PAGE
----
New Zealand’s dairy scare has exposed its dependence on milk. A warning about contaminated products at Fonterra, the country’s largest producer, has triggered recalls and temporary import bans around the world. The immediate fallout may be limited. But it’s a reminder that, with milk generating a quarter of its exports, New Zealand remains vulnerable to food scares.
Even for consumers increasingly accustomed to food scandals, Fonterra’s announcement that it had found bacteria that can cause botulism in some of its products was bound to cause concern. The problem was limited to only three batches of whey protein concentrate. But it is used in milk powder and sports drinks and that means contamination could be wide. China promptly banned imports of whey products from New Zealand, and milk powder makers are holding recalls.
The immediate damage to Fonterra looks manageable. There are no reports of any consumers falling ill. Now the affected products have been identified and isolated import bans are unlikely to remain in place for long. In the short term, substitutes are also hard to find: last year 90 percent of China’s milk powder imports originated in New Zealand. That may explain why stock units in Fonterra fell less than 4 percent on Aug. 5.
The longer-term impact on Fonterra is harder to gauge. Rival producers in Europe will doubtless seek to take advantage of the company’s embarrassment. It could also face an official backlash in China, where demand for foreign milk has boomed following the 2008 scandal in which local milk powder was found to have been laced with chemicals. It was telling that Fonterra’s CEO made his first public comments on the matter at a press conference in Beijing.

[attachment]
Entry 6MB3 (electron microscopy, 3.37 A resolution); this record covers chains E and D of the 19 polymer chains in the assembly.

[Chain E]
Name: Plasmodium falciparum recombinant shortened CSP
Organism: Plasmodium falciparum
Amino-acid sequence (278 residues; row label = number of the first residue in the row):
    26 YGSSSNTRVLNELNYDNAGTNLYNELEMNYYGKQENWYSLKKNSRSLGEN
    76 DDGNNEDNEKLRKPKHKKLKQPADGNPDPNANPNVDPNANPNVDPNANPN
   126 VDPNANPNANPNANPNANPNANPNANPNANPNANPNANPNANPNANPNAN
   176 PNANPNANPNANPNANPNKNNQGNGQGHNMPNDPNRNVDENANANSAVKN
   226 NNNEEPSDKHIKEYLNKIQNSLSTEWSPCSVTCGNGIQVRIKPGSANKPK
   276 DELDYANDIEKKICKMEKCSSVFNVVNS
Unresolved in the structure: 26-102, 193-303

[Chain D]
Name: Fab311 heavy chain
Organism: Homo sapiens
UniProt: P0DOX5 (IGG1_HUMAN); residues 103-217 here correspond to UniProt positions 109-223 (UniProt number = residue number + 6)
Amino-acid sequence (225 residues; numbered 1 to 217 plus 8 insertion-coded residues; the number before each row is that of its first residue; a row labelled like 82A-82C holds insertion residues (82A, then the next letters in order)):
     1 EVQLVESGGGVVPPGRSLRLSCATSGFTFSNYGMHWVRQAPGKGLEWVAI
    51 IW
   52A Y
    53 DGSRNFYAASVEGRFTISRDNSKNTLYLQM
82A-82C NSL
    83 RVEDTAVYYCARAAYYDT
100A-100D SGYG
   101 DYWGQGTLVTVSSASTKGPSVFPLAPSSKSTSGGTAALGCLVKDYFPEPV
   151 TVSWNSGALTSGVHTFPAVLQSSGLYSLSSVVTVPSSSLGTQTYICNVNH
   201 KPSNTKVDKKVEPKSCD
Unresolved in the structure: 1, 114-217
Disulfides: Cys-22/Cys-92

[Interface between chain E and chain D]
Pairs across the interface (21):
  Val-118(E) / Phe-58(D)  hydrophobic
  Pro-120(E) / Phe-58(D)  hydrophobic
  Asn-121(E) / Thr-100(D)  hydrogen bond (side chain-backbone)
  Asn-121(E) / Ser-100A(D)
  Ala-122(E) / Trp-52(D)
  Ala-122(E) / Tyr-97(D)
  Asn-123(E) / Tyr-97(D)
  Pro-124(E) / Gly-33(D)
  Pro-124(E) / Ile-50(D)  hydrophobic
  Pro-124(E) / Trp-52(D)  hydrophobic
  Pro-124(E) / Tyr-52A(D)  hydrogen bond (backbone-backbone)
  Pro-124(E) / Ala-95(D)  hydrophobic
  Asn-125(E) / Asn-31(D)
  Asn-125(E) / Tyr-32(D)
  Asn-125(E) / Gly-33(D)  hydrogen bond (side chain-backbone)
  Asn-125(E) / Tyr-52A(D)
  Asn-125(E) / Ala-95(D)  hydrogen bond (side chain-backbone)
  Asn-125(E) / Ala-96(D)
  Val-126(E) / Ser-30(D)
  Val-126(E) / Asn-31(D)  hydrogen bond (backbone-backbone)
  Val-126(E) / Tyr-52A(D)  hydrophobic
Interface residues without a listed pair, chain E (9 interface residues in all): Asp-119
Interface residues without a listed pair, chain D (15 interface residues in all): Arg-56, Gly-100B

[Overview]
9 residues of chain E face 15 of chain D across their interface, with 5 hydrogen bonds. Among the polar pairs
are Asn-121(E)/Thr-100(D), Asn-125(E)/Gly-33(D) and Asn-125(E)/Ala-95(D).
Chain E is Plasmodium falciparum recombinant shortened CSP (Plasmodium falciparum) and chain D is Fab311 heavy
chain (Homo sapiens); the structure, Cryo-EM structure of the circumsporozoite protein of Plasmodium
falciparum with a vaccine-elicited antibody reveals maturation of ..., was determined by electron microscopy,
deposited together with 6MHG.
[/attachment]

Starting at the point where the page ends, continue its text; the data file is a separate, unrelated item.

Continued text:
The fallout matters not just to Fonterra, but to the New Zealand economy. The dairy industry is one of its biggest earners, accounting for roughly a quarter of total exports. The country’s authorities are aware of the risks of a sudden downturn too: bank regulators in 2011 introduced higher capital requirements for farm lending. Nevertheless, the recent scare is a reminder of the risks of relying on an industry that depends so heavily on perceptions of health and cleanliness.